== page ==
Chapel makes it out of the inning somehow and retakes the mound in the eighth with a one-run lead (courtesy of catcher Gus Sinski, played brilliantly by John C. Reilly). It’s at this point Chapel looks back at the scoreboard and realizes he’s been throwing a perfect game. He asks Sinski if anyone’s been on base and the two finally have “the talk:” Yes, Billy, you’re throwing a perfect game and now that you realize it, you’ve got to work even harder not to blow it. Billy staggers off the mound dejectedly, telling Gus, “I don’t know if I have anything left.” Gus props him up with the great “We don’t stink right now” speech, which has to be among the most inspirational things ever put to film. “Just throw whatever you’ve got, whatever’s left. The boys are all here for you. We’ll back you up. We’ll be there.”

Of course, the first batter is Davis Birch and suddenly, Billy can’t find the plate. He throws three god-awful pitches and he’s one pitch away from a walk that would kill the perfect game. Birch is also a huge hitting threat, so he can’t just groove one either. Billy rares back, finds inspiration in a flashback (this time he flashes back to dad playing with him in the front yard as a kid: “Billy, you can do it. Just calm down. Throw the ball to the glove. Just play catch.”) and throws a frozen rope across the inside corner. (Several cuts of Jane at the airport heading to the gate are interspersed here.)

So he’s 3-1 to Birch and still in serious trouble. Announcer Vin Scully notes, “Well they put the handcuffs on him 3-0, but he’s such an aggressive hitter, you know they’re going to green light him 3-1.” (Side note: has there ever been a better play-by-play guy that Vin Scully? He can make something epic without screaming like an idiot. Half the play-by-play guys in baseball make a routine fly to center sound like the Invasion of Normandy. Scully’s always metered and yet engaged.)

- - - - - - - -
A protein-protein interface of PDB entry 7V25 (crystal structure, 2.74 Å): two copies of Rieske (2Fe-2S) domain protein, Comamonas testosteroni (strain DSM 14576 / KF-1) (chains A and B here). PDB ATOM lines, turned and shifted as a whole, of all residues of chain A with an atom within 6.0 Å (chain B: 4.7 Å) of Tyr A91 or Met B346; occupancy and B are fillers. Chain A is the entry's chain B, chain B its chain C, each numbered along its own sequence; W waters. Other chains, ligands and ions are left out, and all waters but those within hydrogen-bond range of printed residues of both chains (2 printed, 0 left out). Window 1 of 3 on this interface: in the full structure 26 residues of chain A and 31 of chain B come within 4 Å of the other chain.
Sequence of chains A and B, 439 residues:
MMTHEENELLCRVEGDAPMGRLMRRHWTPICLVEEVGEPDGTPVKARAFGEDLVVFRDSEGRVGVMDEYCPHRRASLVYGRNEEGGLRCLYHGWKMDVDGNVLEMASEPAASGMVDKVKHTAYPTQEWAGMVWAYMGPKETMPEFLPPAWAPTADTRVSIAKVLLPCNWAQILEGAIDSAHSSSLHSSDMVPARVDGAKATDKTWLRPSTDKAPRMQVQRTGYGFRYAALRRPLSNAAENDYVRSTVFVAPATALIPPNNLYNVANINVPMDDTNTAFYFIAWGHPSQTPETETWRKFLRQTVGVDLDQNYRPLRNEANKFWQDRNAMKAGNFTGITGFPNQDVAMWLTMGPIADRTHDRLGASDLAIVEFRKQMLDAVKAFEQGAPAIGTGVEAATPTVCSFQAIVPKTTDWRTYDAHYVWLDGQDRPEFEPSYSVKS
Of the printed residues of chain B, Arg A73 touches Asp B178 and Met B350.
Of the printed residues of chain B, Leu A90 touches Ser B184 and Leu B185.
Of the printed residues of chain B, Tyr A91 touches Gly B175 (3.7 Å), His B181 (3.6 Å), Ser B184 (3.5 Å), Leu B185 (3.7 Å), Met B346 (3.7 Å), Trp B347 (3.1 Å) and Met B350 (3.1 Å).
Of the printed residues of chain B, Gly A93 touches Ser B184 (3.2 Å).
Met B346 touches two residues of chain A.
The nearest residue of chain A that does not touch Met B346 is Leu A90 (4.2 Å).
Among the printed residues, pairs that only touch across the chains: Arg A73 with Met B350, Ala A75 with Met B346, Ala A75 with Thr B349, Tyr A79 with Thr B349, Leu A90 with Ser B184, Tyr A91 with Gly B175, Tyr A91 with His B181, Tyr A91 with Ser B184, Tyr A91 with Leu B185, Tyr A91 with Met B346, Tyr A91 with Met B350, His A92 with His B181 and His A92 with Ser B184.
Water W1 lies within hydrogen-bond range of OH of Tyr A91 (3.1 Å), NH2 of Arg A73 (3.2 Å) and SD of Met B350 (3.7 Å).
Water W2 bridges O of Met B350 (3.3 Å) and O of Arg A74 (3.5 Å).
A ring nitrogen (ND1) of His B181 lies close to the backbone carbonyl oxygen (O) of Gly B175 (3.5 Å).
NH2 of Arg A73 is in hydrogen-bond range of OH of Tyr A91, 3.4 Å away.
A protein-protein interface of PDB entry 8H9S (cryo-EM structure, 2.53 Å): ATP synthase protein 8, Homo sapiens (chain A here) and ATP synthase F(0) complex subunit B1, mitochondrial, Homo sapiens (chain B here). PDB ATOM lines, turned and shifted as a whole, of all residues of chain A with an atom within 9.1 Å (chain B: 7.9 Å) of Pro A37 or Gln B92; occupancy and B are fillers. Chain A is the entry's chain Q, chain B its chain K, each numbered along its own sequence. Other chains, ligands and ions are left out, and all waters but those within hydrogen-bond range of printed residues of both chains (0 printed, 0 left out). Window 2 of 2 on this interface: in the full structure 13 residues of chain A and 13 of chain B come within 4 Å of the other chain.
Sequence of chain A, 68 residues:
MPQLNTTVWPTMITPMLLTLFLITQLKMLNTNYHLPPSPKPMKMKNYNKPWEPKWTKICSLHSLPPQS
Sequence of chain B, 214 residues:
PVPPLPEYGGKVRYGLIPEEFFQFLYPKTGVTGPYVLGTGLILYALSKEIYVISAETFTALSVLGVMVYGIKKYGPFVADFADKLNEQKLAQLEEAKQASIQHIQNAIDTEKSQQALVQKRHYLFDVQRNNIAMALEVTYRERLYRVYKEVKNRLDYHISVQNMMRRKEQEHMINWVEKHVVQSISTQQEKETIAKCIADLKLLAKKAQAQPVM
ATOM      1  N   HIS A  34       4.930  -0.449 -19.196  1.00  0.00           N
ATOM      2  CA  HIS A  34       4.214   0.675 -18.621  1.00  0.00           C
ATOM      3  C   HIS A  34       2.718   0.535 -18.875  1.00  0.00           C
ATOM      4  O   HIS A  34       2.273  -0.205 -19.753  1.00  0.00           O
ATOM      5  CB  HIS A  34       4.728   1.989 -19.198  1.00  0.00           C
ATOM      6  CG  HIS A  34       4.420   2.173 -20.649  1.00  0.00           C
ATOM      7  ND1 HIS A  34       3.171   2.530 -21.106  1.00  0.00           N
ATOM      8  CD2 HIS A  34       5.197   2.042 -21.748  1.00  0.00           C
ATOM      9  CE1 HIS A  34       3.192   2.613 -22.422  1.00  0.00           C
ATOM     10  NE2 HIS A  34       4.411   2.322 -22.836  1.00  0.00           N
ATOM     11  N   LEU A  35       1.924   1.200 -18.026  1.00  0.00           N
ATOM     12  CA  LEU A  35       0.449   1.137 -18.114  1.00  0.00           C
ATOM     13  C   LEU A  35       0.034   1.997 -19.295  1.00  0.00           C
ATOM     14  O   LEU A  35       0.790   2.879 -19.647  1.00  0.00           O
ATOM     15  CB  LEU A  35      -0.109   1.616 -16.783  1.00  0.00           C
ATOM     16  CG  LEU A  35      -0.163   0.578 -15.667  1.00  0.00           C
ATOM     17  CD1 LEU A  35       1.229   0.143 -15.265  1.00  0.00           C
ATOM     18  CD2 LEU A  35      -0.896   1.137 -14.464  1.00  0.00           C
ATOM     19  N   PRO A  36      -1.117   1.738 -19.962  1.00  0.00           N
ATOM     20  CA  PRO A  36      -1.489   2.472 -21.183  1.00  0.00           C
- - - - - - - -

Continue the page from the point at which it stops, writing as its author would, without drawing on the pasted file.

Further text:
Sure enough, Billy leaves too much of a fastball out over the plate and Birch hammers it to deep right field. It’s gone without a doubt, the music is this sad, slow piano and strings combo and to make matters worse, you’ve got Mickey Hart back there in right. The only thing Hart was ever known for was his “Canseco Catch” at Fenway where the ball hit him in the head and went over the wall. He was the guy Gus said “just could never catch a break.”

Hart is racing back, looking over each shoulder frantically, showing no sense that he’ll ever get there. Scully’s voice is covering the action “…to the track … at the wall…” And then you see it. Hart goes up, his glove just above the wall, and the ball smacks just into the webbing. He crashes to the ground holding the ball aloft. Scully: “… and LEAPS UP AND ONE-HANDS IT!”